Hemorrhoids: Avenues of Treatment
Hemorrhoids are a fairly common problem solvable through various avenues of treatment that are based on the individual as well as the severity and type of the hemorrhoids. In this article, we will be exploring different types of hemorrhoids their causes, and their according paths to wellness.
What causes Hemorrhoids?
Hemorrhoids have several contributing causes, the most common being repeated straining while having a bowel movement. Straining inhibits blood flow into and out of these areas, resulting in the pooling of blood and the enlargement of vessels. For this reason, a severe case of constipation or diarrhea can also lead to a case of hemorrhoids. Additionally, pregnant women are at increased risk of developing hemorrhoids because of the pressure that is placed on these veins by the uterus.
Different Classifications of Hemorrhoids:
To start with, there are two types of hemorrhoids based on location: Internal and External.
Internal Hemorrhoids: Internal hemorrhoids occur as a result of veins in the anus swelling and breaching the anal wall. Though they will typically not cause you pain, you will be alerted to them by the presence of blood when you go to the bathroom. Generally, internal hemorrhoids are not regarded as having the same severity as external hemorrhoids. However, please note that symptoms associated with internal hemorrhoids are similar to symptoms of colon cancer and other diseases of the digestive system. We recommend that if you are experiencing any of these symptoms, that you discuss with Dr. Martinez, as she specializes in the treatment of Colon and Rectal Cancers, Anal cancers, Inflammatory Bowel Disease, and Diverticular Disease.
External Hemorrhoids: What often comes to mind when we think of hemorrhoids are the external kind – which are oftentimes painful and prone to irritation and itching. These types of hemorrhoids are visible outside the anal sphincter, and the physical symptoms associated with them are hard to miss. As with internal hemorrhoids, you may notice blood on toilet paper or in the toilet when using the bathroom. You may also notice itching or painful lumps around the anus that feel as if they are swollen. If you experience these symptoms persistently, you should schedule an appointment.
Medical professionals commonly use the below classification system to classify the severity of the hemorrhoids:
1st Degree Hemorrhoids – Internal hemorrhoids that will bleed but are not in a prolapsed state.
2nd Degree Hemorrhoids – Will bleed and are prolapsed, but will go back to their original state without medical intervention.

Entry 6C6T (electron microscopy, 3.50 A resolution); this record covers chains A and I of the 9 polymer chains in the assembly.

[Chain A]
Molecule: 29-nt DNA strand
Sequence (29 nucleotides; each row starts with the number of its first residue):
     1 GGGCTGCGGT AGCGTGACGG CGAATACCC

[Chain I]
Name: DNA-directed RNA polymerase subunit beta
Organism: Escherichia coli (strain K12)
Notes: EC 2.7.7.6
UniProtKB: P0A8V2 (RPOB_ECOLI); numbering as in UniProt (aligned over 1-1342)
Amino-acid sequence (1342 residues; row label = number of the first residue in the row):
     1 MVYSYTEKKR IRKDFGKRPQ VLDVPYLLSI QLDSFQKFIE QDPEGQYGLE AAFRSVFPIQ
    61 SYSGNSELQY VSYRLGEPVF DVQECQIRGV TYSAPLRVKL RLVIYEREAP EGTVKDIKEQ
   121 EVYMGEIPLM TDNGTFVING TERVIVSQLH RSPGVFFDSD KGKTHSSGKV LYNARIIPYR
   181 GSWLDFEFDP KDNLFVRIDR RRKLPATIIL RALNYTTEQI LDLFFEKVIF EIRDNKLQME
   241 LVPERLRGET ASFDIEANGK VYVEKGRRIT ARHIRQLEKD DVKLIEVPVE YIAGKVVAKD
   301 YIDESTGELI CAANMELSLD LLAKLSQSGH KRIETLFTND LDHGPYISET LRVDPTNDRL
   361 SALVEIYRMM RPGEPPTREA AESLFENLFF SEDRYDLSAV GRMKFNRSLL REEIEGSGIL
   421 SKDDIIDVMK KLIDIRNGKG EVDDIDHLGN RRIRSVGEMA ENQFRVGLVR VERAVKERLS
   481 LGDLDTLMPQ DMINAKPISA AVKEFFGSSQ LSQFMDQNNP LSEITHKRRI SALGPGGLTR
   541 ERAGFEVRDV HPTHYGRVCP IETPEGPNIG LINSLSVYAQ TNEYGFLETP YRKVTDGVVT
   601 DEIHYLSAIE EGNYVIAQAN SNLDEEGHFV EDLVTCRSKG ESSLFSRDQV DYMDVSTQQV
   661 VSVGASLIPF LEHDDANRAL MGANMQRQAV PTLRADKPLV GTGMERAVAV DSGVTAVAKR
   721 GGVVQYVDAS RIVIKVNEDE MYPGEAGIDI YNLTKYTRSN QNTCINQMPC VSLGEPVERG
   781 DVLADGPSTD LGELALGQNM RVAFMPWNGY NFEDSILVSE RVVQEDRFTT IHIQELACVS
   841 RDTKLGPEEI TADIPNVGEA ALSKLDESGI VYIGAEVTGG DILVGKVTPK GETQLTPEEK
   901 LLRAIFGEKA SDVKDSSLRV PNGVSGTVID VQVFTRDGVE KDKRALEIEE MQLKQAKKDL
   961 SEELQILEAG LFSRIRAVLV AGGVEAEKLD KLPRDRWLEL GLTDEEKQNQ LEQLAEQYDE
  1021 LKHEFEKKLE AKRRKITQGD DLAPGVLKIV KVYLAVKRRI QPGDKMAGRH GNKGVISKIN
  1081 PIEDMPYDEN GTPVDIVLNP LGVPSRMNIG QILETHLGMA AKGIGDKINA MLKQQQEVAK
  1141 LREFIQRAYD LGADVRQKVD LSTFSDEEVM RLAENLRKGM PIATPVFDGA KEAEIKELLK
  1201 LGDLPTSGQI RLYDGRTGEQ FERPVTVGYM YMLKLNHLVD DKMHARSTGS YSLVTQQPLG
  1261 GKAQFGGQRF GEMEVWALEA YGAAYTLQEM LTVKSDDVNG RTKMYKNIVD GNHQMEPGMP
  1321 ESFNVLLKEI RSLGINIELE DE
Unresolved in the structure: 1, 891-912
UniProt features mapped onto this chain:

3rd Degree Hemorrhoids – Will bleed and are prolapsed – need to be pushed back.
4th Degree Hemorrhoids – Will bleed and prolapsed and cannot be pushed back. It is recommended that you consult with the doctor if you are experiencing 4th degree hemorrhoids.
Again, depending on the type of hemorrhoid, different treatments are available after diagnosis. If it is deemed that medical intervention is needed, then these fixative procedures can often be performed the same day by Dr. Martinez to alleviate your symptoms immediately.
Fixative Procedures for Hemorrhoid Treatment:
Injection: Internal hemorrhoids can be injected with a solution, which creates a scar and closes off the hemorrhoid to circulation, thus eliminating it.
Banding. Prolapsed hemorrhoids are often removed using a rubber-band method to cause ligation.
Coagulation or cauterization.
These procedures vary in their methods, but have in common one objective: to disrupt the blood supply to the hemorrhoid and thus eliminate it from the body.
The best way to prevent hemorrhoids is to avoid straining during bowel movements by keeping your stool soft. Below are some tried and true methods to maintaining soft stool so you won’t have to strain.
Fiber: Fiber is found naturally in many different foods including fruits, vegetables and whole grains. Beans are also an excellent source of fiber. Increasing fiber in your diet will soften the stool and increase its bulk, which will help you avoid the need to strain during bowel movements.
Fluids: Drinking 6 – 8 glasses of water each day is an easy way to help keep stools soft.
Urgency: Waiting on a bowel movement when you feel the need to go can cause the stool to become dry and harder to pass later.
Exercise: Keep the flow. Long periods of standing or sitting can increase the pressure on veins. Also, any excess weight could be contributing to your hemorrhoids.